There is this feature that EVs have the potential for, and it is called Vehicle-to-Grid (V2G). This is, in layman’s terms the ability for your vehicle to act as a battery for your house. Yes, you’ve read this right. In a low carbon economy, where reliance on renewable energies as electricity sources will be the norm, efficient energy storage will be the norm. Today, energy storage is still costly and unsustainable in its application, unfortunately, but technologies like this one would not only offer a real energy storage solution but, when extrapolated, can also unlock resilient grids where vehicles act as buffering units for the electric grid, offering storage or deploying electricity, as needed through bi-directional charging. This feature will truly make a difference in local resilience applications.
It’s not perfect though
As the premise said, EVs are not THE solution that will solve all of our transportation issues, and in fact, EVs have real substantial challenges to overcome to be entirely sustainable.
Battery sourcing and recycling
The current battery technology in EVs is, in more than 99% of the released/announced models, lithium-cobalt technology. However, the procurement of cobalt and the labor practices in the third world countries where it is sourced violates many ethical labor practices. It’s very bad, and sad, and as long as these malpractices occur – or as long as lithium-cobalt remains the prevalent technology used for these vehicles, true sustainability is not achievable.
Additionally, the disposal of the same batteries, at the end of life of the vehicle (or at the batteries’ designed end of life), there are currently no real opportunities for efficient recycling or upcycling. Even if, in theory, we’ve established that there is a real potential to re-use and upcycle these batteries at a profit, most of the efforts pursued in this optic are still at the pilot or infancy stages. This is mostly the case because the EV market is still relatively recent (as a larger, viable player in the market shares for vehicles), but the importance of not letting these batteries end up in landfills couldn’t be more urgent.
Education and Awareness
Education and general awareness about what the technology can achieve remains one of the main barriers to EV adoption amongst the general public. Yes, people get excited about EVs, but they’re not convinced that they’ll be buying one in their near future, because they still have range anxiety, performance anxiety, and simply don’t believe EVs are yet affordable, convenient, reliable, and simply awesome to drive!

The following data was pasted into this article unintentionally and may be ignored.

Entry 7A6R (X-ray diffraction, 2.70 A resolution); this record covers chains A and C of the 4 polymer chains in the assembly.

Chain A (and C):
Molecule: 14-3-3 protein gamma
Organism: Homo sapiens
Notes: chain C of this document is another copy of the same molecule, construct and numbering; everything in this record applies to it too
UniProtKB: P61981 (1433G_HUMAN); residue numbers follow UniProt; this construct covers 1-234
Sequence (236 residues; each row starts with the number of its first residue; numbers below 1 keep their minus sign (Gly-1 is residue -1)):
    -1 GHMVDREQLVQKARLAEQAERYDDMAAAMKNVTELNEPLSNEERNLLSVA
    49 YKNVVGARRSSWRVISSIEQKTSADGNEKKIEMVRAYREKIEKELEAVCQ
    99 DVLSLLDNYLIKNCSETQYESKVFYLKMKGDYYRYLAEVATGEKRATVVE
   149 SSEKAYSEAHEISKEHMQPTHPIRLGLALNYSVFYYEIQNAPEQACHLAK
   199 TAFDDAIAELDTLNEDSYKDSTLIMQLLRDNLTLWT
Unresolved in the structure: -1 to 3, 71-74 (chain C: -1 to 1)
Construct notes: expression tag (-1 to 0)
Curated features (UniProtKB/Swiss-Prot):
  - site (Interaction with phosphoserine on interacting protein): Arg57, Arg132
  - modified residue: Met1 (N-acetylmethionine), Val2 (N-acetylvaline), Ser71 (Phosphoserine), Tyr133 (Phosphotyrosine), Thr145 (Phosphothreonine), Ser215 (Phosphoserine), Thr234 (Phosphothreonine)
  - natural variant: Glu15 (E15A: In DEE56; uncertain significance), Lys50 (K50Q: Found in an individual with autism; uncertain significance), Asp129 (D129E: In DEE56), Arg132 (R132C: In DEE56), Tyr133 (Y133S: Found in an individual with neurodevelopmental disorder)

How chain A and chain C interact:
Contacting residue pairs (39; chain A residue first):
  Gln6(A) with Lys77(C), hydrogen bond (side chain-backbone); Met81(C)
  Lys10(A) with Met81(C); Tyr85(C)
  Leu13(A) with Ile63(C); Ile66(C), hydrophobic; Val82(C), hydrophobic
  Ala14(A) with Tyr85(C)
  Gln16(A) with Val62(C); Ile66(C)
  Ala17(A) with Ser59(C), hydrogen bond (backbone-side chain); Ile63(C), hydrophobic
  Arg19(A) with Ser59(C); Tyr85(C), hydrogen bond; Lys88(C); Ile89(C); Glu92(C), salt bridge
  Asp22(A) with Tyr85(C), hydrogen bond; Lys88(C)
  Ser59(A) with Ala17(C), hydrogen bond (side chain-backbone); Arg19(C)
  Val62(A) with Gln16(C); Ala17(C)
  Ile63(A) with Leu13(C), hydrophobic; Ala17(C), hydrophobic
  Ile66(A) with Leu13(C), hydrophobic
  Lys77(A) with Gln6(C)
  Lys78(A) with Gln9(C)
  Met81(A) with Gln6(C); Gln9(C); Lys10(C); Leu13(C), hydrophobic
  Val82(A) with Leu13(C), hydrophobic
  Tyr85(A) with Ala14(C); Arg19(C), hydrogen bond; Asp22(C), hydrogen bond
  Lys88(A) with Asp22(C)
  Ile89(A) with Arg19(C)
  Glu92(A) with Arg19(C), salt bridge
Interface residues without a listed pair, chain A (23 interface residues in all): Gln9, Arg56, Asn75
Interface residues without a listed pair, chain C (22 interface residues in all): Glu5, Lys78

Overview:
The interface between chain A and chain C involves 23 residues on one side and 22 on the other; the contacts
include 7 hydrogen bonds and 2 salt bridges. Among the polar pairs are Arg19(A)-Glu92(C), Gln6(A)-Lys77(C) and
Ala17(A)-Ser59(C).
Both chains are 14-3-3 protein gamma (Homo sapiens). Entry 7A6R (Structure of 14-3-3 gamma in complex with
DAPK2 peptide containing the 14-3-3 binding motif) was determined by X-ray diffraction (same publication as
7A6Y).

As anyone who has ever worked on a disruptive technology will tell you, it is hard to change the status quo and the operating assumptions that live in the popular narrative. It can be done though, through constructive education, and building marketing campaigns on different momentums. If you ask me, a good and balanced campaign to learn more about EVs and the technology is the Drive Change.Drive Electric Campaign, since it’s multi-stakeholders and not affiliated to one auto manufacturer only, check it out!
Achieving true emission-free technology
On the road, EVs do not emit carbon or any other pollutants, yes. But considering that EVs are fueled by electricity and that most of the electric grids mix offered in the US still include a lot of Coal, fossil fuels and natural gas as generation sources, can we really say that they’re emission free? Looking at a Sustainable Life-Cycle Assessment (LCA) approach, the answer is no, because the electricity generation activities that occur to charge your vehicles will count towards the technology’s emissions.
That being said, according to the National Center for Sustainable Transportation, in the vast majority of the U.S., electric vehicles do (following this LCA approach) offer significantly fewer emissions per mile, so the emissions reduction of the technology are still strong benefits. In the long run though, as the national electric grid mixes transition away from fossil fuels (through different federal, and state policies and climate ambition), the value proposition of the EV technology will be multiplied, and could potentially reach a real emission-free status in some regions!
All in All
When you work within a field, you enter an echo chamber where what you learn, see and believe is often reinforced by the people surrounding you – your professional peers. So you go into the world assuming that most people operate with the same baseline and knowledge, but nothing could be less true, everyone actually operates in their own echo chambers with their own convictions, beliefs, and knowledge, and trust me most are completely different than yours!
So this article was an attempt to put on paper what I know and assume, and wish for the EV technology. Nothing less, nothing more. It is a very complex subject, especially when you combine it with what truly sustainable transportation systems should look like, so I expect to have follow-up articles. But this is a good baseline,